In case you have not, Barton is neither a newcomer on the national stage nor some marginal figure. He’s quite a prominent preacher — one of the country’s most influential evangelicals, Time Magazine said in 2005. He makes hundreds of speeches a year, and was for years vice chairman of the Texas GOP. Republican candidates including Texas Sen. Ted Cruz and Florida Sen. Marco Rubio have pursued his endorsement.
He is also someone who has compared homosexuals to Nazis.
Now, given what the actual Nazis did to homosexuals — harassing and then arresting them, sending them to concentration camps and ordering their castration — that’s doubly despicable.
Hawley, Missouri’s Republican attorney general, who in the latest polling is up just one point in his run against incumbent Sen. Claire McCaskill, abruptly canceled a planned appearance with Barton this week after he was asked about some of Barton’s anti-gay rhetoric, like saying that the same evil that brought us the Nazis is also behind “that homosexual lifestyle.”
Hawley suggested that all of this was news to him: “I can’t speak for him,” he said of Barton, “and I haven’t seen all of his comments.” But, Hawley says, “I can tell you that I’m against discrimination of anybody on any basis.”
Of course, given Barton’s reportedly daily speech-making — “The Bible condemns the estate tax,” he says, and “Jesus did not like the minimum wage” — Hawley would never have seen “all of his comments.”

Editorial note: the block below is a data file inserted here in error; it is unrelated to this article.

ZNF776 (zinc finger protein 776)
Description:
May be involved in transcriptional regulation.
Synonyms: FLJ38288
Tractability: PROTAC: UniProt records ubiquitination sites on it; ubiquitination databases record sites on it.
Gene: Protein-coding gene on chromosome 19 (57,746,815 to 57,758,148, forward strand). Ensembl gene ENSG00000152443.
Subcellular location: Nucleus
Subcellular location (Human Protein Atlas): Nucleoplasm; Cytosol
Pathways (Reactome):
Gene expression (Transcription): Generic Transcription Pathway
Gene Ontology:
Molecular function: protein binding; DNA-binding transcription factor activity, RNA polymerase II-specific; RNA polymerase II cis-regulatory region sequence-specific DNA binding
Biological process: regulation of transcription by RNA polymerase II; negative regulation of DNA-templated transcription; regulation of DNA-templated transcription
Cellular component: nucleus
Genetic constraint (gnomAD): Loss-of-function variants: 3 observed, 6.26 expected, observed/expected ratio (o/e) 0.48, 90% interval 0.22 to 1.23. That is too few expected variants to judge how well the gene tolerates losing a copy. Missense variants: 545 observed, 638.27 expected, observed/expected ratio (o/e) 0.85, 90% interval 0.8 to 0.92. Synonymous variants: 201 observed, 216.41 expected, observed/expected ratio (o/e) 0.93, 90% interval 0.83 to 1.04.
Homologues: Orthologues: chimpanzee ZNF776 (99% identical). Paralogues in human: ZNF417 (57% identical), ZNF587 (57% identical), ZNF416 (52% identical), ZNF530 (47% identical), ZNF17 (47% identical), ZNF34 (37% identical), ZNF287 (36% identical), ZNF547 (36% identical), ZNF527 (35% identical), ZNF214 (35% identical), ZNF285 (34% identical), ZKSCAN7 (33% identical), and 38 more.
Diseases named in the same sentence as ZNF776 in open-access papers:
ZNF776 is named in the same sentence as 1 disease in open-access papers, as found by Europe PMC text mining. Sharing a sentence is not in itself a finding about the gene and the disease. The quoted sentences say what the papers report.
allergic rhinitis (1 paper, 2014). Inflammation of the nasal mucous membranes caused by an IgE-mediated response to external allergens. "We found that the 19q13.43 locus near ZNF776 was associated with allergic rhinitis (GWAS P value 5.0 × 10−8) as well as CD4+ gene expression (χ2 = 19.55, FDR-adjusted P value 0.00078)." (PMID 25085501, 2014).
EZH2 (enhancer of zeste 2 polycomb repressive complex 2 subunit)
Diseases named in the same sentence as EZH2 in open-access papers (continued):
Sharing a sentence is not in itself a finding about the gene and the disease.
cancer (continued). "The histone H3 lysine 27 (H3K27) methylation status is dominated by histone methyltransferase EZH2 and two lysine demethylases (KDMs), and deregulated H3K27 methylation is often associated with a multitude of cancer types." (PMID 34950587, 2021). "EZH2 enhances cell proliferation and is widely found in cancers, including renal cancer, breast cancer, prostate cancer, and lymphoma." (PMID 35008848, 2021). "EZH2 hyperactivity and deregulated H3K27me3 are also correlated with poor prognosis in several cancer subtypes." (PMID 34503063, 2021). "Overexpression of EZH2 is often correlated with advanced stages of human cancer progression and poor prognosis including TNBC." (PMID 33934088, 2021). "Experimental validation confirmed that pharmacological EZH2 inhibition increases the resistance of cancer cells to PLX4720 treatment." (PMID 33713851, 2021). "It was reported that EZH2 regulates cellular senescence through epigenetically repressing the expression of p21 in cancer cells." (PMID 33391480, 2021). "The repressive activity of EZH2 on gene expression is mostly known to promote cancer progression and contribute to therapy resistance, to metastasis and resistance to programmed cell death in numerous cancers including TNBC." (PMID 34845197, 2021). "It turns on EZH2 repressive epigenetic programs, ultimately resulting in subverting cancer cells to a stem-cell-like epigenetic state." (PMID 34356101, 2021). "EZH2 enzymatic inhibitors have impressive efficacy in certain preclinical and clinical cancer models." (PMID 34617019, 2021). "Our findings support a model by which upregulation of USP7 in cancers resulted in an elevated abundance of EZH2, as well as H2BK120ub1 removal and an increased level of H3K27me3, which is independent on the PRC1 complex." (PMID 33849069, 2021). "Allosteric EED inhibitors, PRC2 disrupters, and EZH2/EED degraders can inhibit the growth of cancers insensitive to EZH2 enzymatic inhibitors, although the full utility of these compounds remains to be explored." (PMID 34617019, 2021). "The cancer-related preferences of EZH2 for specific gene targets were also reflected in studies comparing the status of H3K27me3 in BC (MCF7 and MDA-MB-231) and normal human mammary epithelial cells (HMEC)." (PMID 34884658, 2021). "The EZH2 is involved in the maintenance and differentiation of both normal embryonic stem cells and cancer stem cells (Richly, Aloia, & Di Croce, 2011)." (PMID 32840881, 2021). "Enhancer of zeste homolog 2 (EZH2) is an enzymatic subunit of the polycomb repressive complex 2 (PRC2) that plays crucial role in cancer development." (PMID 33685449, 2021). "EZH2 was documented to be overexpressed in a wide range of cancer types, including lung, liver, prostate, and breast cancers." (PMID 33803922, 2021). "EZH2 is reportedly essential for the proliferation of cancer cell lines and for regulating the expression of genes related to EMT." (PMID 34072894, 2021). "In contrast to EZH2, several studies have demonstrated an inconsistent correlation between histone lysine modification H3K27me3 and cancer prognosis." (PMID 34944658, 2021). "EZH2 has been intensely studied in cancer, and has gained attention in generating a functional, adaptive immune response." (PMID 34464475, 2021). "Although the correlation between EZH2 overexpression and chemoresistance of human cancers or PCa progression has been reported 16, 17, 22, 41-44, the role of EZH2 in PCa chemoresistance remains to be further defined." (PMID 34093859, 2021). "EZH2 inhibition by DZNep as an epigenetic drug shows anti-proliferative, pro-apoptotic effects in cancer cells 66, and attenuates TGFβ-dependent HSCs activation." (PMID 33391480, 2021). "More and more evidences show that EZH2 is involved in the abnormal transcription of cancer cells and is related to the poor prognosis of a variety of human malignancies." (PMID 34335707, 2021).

Yet it’s Barton’s harsh view of homosexuality that he’s best known for.
On Glenn Beck’s radio show, Barton once joked that homosexuality should be regulated by the government in the same way that trans fats and other health risks are.
Barton has also said, “I don’t think they’ll ever find a vaccine for AIDS.” He preaches that that’s one of the bodily penalties that men who have sex with other men are warned against in the Bible. “If you can have a vaccine for AIDS, then you’re keeping your body from penalizing” that behavior.
He’s also known as the author of revisionist American history books published by his organization, WallBuilders, which describes itself on its website as “an organization dedicated to presenting America’s forgotten history and heroes, with an emphasis on the moral, religious, and constitutional foundation on which America was built — a foundation which, in recent years, has been seriously attacked and undermined.”
Barton’s 2012 book, “The Jefferson Lies,” which made the New York Times’ bestseller list, disputed what it called the “myth” of Thomas Jefferson’s relationship with Sally Hemings and even cast him as a civil rights visionary.
Despite its commercial success, the book was pulled off the shelves by the Christian publishing house Thomas Nelson, which made that unheard-of decision because, it announced, “Basic truths were just not there.”
Hawley says that the event was canceled because of a scheduling conflict. But that can’t be a basic truth, either, or any other kind.